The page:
Re: JavaMemoryModel: Motivation and Semantics for Immutable objects

From: David Holmes (
Date: Sun Oct 19 2003 - 20:04:41 EDT

Language support for immutable objects is outside the scope of JSR-133
and the JMM. If such a language feature were to exist the JMM would
define it's behaviour of course.

While there might be merit in the idea, the problem in my opinion is
that immutability is often in the eye of the beholder. Consider C++
const and the need for the mutable modifier to un-const something.
Just because an object is logically immutable from an external
perspective, it may not be physically immutable from an internal
perspective. While transitive immutability might be desirable in some
contexts it may not be desirable in all contexts. Further, in your
scheme, how do you ensure that the same object is not manipulated via
both mutable and immutable references? You seem want to make an object
temporarily unmodifiable, or unmodifiable within a particular calling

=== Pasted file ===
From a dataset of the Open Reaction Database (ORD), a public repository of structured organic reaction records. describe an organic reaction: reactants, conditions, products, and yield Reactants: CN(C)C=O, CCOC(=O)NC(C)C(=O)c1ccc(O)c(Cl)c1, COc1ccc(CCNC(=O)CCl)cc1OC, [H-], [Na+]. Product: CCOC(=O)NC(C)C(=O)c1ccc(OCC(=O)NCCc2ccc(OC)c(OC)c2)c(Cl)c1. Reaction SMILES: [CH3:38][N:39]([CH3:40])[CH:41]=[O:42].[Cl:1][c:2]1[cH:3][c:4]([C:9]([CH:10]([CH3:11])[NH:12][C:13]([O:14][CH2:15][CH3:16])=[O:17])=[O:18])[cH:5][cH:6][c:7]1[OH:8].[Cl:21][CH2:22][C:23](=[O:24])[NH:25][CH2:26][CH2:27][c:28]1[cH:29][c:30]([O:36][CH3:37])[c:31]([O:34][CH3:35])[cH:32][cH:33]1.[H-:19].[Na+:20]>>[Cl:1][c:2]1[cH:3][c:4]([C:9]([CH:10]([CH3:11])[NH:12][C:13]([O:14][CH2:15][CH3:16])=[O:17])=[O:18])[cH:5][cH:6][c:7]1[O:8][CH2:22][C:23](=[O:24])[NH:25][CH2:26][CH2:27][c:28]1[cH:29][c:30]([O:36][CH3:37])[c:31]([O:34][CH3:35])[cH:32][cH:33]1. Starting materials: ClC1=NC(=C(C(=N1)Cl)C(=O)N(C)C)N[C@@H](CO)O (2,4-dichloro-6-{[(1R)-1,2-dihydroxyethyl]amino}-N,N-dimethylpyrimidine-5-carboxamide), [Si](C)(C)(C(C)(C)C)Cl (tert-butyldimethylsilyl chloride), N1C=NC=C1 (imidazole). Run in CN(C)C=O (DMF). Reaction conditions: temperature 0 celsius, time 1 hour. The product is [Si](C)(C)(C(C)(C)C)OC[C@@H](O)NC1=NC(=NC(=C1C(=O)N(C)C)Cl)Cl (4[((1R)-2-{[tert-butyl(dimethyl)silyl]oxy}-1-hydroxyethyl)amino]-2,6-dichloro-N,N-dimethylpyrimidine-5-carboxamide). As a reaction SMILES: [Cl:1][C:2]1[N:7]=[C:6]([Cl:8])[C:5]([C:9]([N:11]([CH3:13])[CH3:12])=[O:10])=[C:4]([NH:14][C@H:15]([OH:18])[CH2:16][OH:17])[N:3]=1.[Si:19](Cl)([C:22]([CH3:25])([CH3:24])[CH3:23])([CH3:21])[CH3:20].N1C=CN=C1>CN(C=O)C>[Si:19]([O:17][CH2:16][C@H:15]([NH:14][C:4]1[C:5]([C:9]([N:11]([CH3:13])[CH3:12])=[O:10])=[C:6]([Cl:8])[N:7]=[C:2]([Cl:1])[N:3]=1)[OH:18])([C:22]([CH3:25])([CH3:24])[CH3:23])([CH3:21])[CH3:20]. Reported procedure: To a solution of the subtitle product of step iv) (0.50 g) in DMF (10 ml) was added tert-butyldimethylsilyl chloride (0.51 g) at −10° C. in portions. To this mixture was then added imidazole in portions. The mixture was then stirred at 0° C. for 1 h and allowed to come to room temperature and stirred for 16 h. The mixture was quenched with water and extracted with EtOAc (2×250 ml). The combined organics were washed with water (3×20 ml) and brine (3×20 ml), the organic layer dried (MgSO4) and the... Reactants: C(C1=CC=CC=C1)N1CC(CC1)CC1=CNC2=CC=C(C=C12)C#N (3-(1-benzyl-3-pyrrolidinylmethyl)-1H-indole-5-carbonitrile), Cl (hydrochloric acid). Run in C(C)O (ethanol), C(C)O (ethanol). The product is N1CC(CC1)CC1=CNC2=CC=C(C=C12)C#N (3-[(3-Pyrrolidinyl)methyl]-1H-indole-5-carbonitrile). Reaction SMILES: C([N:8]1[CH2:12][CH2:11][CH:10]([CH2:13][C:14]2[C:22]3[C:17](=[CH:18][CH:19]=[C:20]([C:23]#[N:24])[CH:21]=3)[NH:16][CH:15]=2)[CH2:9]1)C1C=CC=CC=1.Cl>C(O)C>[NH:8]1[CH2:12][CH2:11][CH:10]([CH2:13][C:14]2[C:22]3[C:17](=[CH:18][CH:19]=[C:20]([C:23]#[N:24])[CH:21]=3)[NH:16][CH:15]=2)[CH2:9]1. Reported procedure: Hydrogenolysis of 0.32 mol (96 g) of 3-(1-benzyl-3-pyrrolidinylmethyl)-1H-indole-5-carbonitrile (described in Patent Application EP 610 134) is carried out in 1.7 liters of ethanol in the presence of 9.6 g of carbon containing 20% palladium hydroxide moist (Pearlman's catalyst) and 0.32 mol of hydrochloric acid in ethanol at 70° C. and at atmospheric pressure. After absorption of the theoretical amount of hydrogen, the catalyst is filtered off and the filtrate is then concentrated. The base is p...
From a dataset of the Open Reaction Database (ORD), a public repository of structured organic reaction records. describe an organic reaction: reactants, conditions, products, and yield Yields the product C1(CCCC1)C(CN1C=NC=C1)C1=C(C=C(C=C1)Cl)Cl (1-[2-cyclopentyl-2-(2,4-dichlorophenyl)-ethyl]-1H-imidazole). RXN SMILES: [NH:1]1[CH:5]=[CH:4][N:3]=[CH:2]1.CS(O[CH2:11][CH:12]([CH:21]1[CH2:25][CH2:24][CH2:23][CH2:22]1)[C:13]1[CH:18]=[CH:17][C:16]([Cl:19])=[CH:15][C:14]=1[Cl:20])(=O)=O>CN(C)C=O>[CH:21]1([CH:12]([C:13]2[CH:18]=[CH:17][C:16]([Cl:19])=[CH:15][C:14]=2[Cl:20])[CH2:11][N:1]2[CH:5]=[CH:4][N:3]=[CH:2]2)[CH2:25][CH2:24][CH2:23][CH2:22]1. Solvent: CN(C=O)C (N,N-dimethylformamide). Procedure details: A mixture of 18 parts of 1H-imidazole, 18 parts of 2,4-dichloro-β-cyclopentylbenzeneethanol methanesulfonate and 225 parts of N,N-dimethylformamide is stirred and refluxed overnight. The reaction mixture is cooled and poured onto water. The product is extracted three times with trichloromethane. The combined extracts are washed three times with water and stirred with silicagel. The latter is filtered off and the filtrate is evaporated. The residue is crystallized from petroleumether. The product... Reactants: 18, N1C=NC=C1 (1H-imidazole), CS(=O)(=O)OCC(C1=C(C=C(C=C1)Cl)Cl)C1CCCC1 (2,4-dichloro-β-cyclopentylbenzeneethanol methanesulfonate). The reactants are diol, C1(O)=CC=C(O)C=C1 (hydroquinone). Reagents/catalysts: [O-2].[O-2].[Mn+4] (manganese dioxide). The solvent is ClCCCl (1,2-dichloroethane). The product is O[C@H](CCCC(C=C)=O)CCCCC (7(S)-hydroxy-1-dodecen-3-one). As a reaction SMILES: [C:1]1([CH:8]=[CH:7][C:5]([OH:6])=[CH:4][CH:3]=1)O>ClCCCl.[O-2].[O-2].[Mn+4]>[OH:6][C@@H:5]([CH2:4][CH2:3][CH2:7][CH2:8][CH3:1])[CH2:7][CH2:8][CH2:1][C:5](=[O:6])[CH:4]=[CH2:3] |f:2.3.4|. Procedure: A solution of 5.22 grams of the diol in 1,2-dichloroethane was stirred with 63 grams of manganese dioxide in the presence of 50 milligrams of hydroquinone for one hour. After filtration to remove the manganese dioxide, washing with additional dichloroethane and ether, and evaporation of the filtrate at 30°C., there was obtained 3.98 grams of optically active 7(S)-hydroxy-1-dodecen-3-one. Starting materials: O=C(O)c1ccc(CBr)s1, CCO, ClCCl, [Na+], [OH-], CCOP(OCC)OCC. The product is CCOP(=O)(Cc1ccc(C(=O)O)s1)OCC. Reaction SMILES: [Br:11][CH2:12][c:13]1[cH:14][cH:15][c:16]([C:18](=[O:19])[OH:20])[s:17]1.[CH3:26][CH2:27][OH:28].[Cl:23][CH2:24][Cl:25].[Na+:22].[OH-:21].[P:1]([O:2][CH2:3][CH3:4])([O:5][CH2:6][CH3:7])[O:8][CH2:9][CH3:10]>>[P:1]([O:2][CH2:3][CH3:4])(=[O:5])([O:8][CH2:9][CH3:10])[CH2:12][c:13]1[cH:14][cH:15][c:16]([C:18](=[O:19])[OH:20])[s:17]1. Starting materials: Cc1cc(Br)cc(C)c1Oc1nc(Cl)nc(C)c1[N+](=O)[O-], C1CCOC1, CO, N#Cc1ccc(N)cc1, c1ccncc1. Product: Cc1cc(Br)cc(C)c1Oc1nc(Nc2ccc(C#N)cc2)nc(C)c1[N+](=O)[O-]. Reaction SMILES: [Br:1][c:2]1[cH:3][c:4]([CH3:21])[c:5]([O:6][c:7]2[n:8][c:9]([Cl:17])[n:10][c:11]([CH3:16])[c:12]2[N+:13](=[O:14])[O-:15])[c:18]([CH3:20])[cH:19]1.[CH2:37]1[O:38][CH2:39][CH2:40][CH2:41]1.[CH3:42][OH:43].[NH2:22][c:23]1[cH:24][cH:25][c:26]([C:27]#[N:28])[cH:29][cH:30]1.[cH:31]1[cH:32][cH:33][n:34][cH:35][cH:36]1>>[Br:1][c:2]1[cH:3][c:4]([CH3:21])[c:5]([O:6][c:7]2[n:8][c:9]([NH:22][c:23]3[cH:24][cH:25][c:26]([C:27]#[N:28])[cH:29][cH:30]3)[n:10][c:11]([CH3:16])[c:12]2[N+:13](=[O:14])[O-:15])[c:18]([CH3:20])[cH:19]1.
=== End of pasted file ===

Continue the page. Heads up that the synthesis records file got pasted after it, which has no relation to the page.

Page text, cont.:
context, and that to me is quite distinct from an object actually
being immutable. The advantage of immutability in a multi-threaded
context comes from knowing that something can never change.

If you can't trust the receiver of an object not to modify it then you
should provide either an unmodifiable object (a read-only view or have
modifying methods security checked in some way), or else provide an
object which you don't care is modified. That's not to suggest that
existing API's (like the event framework) can necessarily be
retrospectively adapted in this way.

Just my 2c.

David Holmes

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